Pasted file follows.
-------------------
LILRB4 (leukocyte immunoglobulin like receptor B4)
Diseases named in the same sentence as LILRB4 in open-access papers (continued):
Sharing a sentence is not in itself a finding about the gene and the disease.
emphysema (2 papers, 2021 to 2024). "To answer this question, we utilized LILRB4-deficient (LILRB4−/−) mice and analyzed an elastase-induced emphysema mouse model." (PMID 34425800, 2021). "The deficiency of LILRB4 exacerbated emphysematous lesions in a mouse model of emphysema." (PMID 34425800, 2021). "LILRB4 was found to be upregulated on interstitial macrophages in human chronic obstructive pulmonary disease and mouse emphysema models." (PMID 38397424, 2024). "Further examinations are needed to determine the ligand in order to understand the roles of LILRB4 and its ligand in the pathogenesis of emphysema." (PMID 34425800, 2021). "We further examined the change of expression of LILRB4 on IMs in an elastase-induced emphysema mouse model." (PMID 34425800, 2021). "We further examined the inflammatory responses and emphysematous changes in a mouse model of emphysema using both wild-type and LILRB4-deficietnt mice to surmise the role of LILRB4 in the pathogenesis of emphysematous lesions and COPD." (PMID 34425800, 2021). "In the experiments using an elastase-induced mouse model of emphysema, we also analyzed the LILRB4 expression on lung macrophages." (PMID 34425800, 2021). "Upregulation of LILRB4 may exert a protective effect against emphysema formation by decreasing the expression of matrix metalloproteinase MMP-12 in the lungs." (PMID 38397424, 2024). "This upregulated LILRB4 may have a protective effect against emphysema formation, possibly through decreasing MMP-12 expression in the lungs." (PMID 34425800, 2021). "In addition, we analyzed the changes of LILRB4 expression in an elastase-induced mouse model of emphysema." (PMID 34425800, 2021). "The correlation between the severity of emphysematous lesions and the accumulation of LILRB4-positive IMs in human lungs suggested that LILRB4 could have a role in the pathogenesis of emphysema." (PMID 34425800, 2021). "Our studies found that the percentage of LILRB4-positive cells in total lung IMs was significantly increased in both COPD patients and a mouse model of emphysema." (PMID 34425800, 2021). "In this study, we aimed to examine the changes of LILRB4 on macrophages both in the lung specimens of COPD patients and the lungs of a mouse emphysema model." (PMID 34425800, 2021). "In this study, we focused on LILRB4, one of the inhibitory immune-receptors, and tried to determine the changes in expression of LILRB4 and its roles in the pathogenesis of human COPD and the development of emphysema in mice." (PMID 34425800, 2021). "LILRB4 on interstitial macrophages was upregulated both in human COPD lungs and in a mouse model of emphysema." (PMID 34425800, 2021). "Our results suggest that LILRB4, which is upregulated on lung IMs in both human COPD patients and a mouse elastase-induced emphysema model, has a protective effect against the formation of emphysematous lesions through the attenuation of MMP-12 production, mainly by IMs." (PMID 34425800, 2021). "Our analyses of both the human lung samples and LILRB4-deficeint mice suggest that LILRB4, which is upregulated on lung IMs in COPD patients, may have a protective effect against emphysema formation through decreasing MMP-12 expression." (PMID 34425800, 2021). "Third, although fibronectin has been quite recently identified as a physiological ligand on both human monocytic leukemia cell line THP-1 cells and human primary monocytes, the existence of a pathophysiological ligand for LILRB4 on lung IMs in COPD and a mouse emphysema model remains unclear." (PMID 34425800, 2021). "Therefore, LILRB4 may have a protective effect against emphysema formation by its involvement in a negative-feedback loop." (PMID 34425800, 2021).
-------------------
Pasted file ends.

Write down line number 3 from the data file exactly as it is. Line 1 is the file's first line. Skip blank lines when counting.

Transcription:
Sharing a sentence is not in itself a finding about the gene and the disease.